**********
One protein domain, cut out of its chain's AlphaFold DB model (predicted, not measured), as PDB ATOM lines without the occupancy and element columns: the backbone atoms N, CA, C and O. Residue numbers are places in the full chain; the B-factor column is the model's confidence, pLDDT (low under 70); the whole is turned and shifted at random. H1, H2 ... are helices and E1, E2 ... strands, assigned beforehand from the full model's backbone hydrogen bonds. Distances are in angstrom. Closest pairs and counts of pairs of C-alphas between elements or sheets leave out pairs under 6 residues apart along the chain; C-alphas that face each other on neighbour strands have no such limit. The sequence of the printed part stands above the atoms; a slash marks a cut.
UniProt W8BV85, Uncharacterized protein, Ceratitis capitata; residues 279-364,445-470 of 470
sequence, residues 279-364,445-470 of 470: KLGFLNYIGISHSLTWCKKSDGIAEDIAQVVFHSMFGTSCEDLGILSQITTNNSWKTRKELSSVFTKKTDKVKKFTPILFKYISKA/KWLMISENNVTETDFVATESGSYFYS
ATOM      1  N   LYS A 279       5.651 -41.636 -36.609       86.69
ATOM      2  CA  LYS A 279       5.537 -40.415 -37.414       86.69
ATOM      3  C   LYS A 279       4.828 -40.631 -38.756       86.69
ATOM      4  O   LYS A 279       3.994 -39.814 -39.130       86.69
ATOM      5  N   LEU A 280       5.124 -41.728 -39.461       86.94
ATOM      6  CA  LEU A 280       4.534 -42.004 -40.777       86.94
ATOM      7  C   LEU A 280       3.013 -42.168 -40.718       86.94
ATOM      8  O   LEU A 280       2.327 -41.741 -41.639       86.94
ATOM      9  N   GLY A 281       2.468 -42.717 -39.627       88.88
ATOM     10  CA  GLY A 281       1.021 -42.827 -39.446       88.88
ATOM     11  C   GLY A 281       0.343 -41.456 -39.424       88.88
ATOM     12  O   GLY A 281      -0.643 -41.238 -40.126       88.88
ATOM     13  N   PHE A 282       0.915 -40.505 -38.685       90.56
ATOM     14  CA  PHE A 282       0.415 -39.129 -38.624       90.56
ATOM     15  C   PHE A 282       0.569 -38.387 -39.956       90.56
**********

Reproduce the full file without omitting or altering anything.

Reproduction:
One protein domain, cut out of its chain's AlphaFold DB model (predicted, not measured), as PDB ATOM lines without the occupancy and element columns: the backbone atoms N, CA, C and O. Residue numbers are places in the full chain; the B-factor column is the model's confidence, pLDDT (low under 70); the whole is turned and shifted at random. H1, H2 ... are helices and E1, E2 ... strands, assigned beforehand from the full model's backbone hydrogen bonds. Distances are in angstrom. Closest pairs and counts of pairs of C-alphas between elements or sheets leave out pairs under 6 residues apart along the chain; C-alphas that face each other on neighbour strands have no such limit. The sequence of the printed part stands above the atoms; a slash marks a cut.
UniProt W8BV85, Uncharacterized protein, Ceratitis capitata; residues 279-364,445-470 of 470
sequence, residues 279-364,445-470 of 470: KLGFLNYIGISHSLTWCKKSDGIAEDIAQVVFHSMFGTSCEDLGILSQITTNNSWKTRKELSSVFTKKTDKVKKFTPILFKYISKA/KWLMISENNVTETDFVATESGSYFYS
ATOM      1  N   LYS A 279       5.651 -41.636 -36.609       86.69
ATOM      2  CA  LYS A 279       5.537 -40.415 -37.414       86.69
ATOM      3  C   LYS A 279       4.828 -40.631 -38.756       86.69
ATOM      4  O   LYS A 279       3.994 -39.814 -39.130       86.69
ATOM      5  N   LEU A 280       5.124 -41.728 -39.461       86.94
ATOM      6  CA  LEU A 280       4.534 -42.004 -40.777       86.94
ATOM      7  C   LEU A 280       3.013 -42.168 -40.718       86.94
ATOM      8  O   LEU A 280       2.327 -41.741 -41.639       86.94
ATOM      9  N   GLY A 281       2.468 -42.717 -39.627       88.88
ATOM     10  CA  GLY A 281       1.021 -42.827 -39.446       88.88
ATOM     11  C   GLY A 281       0.343 -41.456 -39.424       88.88
ATOM     12  O   GLY A 281      -0.643 -41.238 -40.126       88.88
ATOM     13  N   PHE A 282       0.915 -40.505 -38.685       90.56
ATOM     14  CA  PHE A 282       0.415 -39.129 -38.624       90.56
ATOM     15  C   PHE A 282       0.569 -38.387 -39.956       90.56